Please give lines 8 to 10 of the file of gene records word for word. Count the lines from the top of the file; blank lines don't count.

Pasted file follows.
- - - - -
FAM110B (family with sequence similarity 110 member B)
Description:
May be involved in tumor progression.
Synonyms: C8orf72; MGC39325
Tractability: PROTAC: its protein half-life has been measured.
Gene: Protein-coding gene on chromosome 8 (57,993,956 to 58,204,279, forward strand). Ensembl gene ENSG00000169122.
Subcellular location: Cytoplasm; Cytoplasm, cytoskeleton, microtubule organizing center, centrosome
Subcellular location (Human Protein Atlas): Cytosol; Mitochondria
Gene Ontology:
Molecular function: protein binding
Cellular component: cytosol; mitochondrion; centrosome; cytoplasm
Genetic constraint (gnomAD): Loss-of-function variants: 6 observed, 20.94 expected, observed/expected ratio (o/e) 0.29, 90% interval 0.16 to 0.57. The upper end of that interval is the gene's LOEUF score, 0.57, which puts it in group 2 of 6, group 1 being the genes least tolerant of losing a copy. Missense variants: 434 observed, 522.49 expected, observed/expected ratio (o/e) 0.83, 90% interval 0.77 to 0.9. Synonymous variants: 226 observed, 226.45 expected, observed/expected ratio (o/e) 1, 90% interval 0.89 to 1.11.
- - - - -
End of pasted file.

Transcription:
Subcellular location (Human Protein Atlas): Cytosol; Mitochondria
Gene Ontology:
Molecular function: protein binding